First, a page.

The job of service done, Jesus retook his place at the table. He then explained his actions, telling them, and us, that this was an example for them, and us, to follow. You see, many times in the Gospels, Jesus told the disciples that those who would be great in the kingdom should be the servant of all – and here was the demonstration of the instruction. Jesus, the Son of God, stooped in love to wash his disciples’ feet, showing the full extent of his love, and glorifying himself at the same time.

This same love took him to the cross. There he went through tremendous agony, and an awful death for our sake. To watch the film, The Passion of the Christ, is to see such pain, and such agony. But worse than the pains, which two other men went through that day as well; Jesus bore our sins – the burden of which cut him off from the Father through the dark hours on Calvary. We will never know what Jesus went through - all we do know is that he died in our place; he bore our sins, and demonstrated his love.

But do you know what is even more remarkable? Jesus showed his love to those who would betray, deny, and abandon him within a matter of hours. Jesus knew who would betray him, yet Judas was present for the foot washing. Peter, who didn’t want Jesus to wash his feet, would deny that he knew Jesus. The rest would turn tail and run away from Gethsemane. And isn’t it so easy to point the finger at the disciples and think… well, now, if I was in that situation, I would have stood firm… But as Romans 5 tells us quite clearly, we were all enemies of Christ when he died for us. We were in open rebellion, and maybe still are. ‘While we were still sinners, Christ died for us’ (Romans 5:8).

The Application of his love

Having now considered the source of his love, and the demonstration of his love, what should be the application of his love? Firstly, and most importantly, we should accept his love, and what his love achieved for us – by trusting in him, and repenting of our sins. We should ‘have a bath’, washed by Jesus’ blood shed for us. But this confessing and cleansing is more than a once-for-all thing. As Jesus said ‘a person who has had a bath needs only to wash his feet’ (John 13:10), and we need to regularly confess our sins, and be right with God. If you had a bath, you wouldn’t go and take another one ten minutes later if you had your hands dirty – you would wash your hands. Indeed, this is what Holy Communion can be a visual reminder of. Every time we celebrate it, we proclaim Christ’s death until he comes, remembering his passion, and the benefits he won for us at Calvary, and being restored, through faith in him.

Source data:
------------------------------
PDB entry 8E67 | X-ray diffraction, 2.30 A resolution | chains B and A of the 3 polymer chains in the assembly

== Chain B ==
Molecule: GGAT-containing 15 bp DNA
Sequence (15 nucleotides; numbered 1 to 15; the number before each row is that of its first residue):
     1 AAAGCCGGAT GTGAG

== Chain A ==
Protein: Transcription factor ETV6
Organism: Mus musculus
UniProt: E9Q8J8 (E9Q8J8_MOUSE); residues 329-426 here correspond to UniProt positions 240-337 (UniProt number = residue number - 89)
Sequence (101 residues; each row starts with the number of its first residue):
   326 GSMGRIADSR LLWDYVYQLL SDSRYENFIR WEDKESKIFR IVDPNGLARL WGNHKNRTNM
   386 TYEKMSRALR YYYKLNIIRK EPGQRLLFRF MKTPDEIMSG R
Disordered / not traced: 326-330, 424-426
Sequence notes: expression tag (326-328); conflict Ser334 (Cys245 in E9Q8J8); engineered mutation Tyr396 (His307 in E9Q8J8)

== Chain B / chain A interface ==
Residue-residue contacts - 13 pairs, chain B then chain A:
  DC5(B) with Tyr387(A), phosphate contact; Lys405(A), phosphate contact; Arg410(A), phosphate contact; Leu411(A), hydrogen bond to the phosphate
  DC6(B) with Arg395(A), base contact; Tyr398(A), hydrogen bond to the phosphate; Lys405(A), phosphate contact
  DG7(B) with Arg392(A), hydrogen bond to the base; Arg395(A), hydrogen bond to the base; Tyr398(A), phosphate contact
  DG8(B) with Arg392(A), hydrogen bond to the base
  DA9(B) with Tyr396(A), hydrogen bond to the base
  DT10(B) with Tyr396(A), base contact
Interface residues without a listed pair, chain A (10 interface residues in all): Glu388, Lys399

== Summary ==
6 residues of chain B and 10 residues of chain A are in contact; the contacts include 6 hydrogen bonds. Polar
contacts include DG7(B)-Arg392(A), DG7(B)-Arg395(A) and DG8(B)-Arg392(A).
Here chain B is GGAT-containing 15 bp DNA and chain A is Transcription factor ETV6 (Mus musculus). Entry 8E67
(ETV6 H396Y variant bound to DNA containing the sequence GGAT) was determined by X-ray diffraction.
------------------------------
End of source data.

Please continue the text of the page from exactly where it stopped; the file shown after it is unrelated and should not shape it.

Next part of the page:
From this acceptance of God’s love for us, we therefore come to love God. Love for God is our primary method of obedience to God, because, as Jesus told us, the first and great commandment is to love God with all our heart and mind and soul and strength. So the next challenge to you is this – are you loving God as you should? Are you obeying him? Are you honouring him?

Flowing from this love for God, comes our final application. We must obey his new commandment to us – ‘love one another’. As Jesus served his friends and showed them his love, so we should also demonstrate our love in practical acts. Or as 1 John 4:11 tells us: ‘Dear friends, since God so loved us, we also ought to love one another.’ And again, in 3:16, ‘this is how we know what love is: Jesus Christ laid down his life for us. And we ought to lay down our lives for our brothers.’ God’s love for us is both the model and the motive of our love. I’m not saying, though, that the way of loving others is by actually washing their feet – this was an example of humble service, in putting the needs of others ahead of our own. A good example of this is Streetreach – faith expressing itself through love. So if you can possibly be free next week, get involved. But there are so many ways you can love one another. Follow the example of Jesus, and put the needs of others before yourself, and humbly serve those around you.


Jesus knew that this was his last night on earth with his disciples, and so he ‘showed them the full extent of his love.’ As I said earlier, those who accept Christ’s love through faith will spend eternity singing his praise. May we all be in that number, for the glory of God, having come to know in our hearts, and showing forth in our lives ‘the full extent of his love’
[1] Don Carson, 1995, Jesus and His Friends, Paternoster Press, pp 84,85.